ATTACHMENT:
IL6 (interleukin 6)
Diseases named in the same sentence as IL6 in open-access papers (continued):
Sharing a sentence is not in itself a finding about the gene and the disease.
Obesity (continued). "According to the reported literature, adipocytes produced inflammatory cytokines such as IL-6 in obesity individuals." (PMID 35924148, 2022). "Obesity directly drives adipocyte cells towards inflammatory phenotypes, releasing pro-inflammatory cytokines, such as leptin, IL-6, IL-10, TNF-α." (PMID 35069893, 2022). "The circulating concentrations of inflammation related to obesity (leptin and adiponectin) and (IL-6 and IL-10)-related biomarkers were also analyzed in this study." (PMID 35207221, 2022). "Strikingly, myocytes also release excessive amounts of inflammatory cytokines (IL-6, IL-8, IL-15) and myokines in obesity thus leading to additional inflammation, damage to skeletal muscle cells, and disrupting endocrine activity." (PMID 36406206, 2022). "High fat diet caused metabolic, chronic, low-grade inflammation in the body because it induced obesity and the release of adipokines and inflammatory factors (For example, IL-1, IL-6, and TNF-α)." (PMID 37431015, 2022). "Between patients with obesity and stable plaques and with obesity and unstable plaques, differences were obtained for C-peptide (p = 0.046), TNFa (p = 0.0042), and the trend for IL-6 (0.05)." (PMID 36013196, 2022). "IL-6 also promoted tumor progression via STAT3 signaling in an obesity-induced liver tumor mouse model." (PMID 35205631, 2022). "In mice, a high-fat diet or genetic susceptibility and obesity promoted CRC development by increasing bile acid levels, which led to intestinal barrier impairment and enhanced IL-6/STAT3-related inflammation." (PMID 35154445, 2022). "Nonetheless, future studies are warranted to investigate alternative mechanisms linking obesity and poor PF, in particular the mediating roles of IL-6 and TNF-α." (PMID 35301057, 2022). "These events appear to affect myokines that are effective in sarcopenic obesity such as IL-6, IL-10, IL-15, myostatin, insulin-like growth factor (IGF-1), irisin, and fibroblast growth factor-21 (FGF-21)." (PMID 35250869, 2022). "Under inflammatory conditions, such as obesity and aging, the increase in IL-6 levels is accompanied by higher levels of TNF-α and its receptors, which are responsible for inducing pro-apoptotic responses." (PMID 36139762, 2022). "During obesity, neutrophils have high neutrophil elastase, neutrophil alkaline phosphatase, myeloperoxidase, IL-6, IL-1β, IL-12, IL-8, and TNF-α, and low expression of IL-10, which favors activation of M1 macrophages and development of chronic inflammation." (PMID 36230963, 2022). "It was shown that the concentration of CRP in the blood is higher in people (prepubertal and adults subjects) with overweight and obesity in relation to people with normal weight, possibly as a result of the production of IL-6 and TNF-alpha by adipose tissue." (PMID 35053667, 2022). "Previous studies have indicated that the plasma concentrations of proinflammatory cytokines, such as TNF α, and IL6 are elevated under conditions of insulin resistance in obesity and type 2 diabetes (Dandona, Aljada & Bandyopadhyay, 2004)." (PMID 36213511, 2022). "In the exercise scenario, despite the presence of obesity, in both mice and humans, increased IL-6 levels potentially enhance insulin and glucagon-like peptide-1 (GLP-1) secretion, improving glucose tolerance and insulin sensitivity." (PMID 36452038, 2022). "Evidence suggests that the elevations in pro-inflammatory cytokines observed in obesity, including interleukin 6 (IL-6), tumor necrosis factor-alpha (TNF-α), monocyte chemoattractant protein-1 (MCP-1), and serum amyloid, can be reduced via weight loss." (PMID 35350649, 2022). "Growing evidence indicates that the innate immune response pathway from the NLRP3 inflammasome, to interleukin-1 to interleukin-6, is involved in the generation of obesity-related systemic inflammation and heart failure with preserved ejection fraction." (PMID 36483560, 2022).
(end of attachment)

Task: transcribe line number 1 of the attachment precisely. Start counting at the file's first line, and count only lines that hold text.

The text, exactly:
IL6 (interleukin 6)